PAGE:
Since email first entered the workplace, employers have questioned the extent to which they should allow employees to send personal emails. It is similarly questionable whether employers have the right to monitor and, if necessary, use information contained in their employees’ personal emails.
Most employees send occasional personal messages from work. This is accepted by a number of employers and, with increased working hours, the debate regarding employee privacy surfaces more frequently.
Unfortunately for employers, the issue is not clear-cut. The employee’s expectations and rights to privacy must always be weighed against the employer’s right to monitor its own systems.
The European Court of Human Rights recently handed down a decision on employee rights to privacy in this context, ruling that the employer was entitled to scrutinise personal messages.
As part of a European employer’s investigation, it accessed personal messages sent by an employee to friends and family. Despite the employee’s objections, these messages were used in the disciplinary proceedings as well as in the subsequent court cases.
Ultimately, the court held that the monitoring and use of the personal messages was a proportionate interference in the employee’s right to privacy and that the employer was entitled to access and use the communications.
The decision has been widely reported and, while it looks like good news for European employers, the outcome of the case was particular to its facts. Monitoring an employee’s emails can still be risky in Hong Kong.
In most jurisdictions in Asia, %an employee’s right to privacy and correspondence will likely be considered, even in the context of workplace communications. Unregulated and disproportionate monitoring of employee communications could therefore land employers in hot water.
The Best Practice
The key to mitigating risk when accessing and monitoring employees’ personal emails is to manage employee expectations. Employers should ensure that they have internal policies to deal with this issue and that those policies are made available to new employees.
The policies should be clear about any restrictions that apply to the use of electronic systems. They should state whether the employer may access and read all employee communications (and the circumstances in which they might do so) and that disciplinary action may be taken against employees who do not comply with the policy.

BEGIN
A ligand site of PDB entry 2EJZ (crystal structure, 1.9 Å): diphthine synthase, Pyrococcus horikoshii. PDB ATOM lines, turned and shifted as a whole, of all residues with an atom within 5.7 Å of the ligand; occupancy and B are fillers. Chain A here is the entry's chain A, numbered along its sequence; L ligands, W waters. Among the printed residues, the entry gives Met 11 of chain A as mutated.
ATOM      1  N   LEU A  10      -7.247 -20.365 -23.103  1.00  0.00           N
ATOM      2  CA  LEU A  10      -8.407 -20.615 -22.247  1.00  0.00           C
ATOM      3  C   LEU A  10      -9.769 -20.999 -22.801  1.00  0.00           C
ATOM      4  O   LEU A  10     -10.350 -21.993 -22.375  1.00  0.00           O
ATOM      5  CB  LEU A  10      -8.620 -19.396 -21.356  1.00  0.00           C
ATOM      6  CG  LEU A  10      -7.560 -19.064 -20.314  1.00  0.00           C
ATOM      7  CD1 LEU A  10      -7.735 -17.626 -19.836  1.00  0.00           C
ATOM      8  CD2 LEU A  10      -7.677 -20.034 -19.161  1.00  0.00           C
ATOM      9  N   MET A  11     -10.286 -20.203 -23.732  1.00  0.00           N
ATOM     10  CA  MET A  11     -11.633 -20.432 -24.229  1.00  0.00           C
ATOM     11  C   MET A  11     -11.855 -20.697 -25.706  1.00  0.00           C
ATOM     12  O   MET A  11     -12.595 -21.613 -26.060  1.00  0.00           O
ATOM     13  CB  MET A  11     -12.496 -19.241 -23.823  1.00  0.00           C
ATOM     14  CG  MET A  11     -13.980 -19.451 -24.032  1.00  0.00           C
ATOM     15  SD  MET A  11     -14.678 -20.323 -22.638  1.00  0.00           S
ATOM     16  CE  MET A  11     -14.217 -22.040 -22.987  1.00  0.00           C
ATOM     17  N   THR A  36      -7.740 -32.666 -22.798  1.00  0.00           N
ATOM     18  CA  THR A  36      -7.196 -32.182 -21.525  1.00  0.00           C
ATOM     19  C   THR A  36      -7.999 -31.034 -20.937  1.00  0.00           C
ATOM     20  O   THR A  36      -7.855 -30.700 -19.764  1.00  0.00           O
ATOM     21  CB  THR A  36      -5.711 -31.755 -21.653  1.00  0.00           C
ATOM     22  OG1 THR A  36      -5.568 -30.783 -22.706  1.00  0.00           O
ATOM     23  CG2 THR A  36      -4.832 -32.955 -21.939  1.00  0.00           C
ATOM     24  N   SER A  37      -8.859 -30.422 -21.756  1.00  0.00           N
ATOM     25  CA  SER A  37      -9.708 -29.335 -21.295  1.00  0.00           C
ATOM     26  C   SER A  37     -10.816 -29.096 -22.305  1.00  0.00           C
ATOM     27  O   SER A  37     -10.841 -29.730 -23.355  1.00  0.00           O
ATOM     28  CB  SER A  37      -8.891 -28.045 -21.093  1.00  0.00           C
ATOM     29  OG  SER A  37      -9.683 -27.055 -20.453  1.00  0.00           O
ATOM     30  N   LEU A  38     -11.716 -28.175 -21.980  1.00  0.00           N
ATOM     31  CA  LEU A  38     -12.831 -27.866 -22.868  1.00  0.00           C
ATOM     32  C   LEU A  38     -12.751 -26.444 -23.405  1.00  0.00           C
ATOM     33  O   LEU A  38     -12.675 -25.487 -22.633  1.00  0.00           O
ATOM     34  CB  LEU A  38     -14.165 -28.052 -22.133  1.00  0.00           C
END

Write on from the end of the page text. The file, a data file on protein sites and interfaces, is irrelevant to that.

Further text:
Documentation matters a great deal in these situations. If the employer intends to review an employee’s emails or communications, it should generally prepare a detailed note (i.e. an impact assessment) in advance, setting out the basis for, and limitations to, the review. This is useful evidence in an event where the employee challenges the employer’s actions from a data privacy perspective.
Policies should be complied with by all – including employers. If employers fail to comply with their own internal policies on data protection and surveillance, employees may not only have a data privacy claim, but this may also give rise to some form of breach of contract claim.
While employers need to draw a clear line in the sand – and avoid stepping over it – employees need to stay inside the bounds of their professional obligations.
Employees should review and understand their employer’s policy on the use of electronic systems and monitoring, and can take steps to keep their personal messages private.
They can also use their own device when sending private messages or using social media, for instance. As Wi-fi is part of a company’s internal systems, over which they may have control, employees can use 3G or 4G connections on their device to keep their communications private. They can also mark personal emails or communications as private.
The spotlight continues to fall on data privacy standards. Employers need to ensure that they put equal work into both internal data policies and external data security.
This article appeared in the Classified Post print edition as Can an employer monitor personal emails?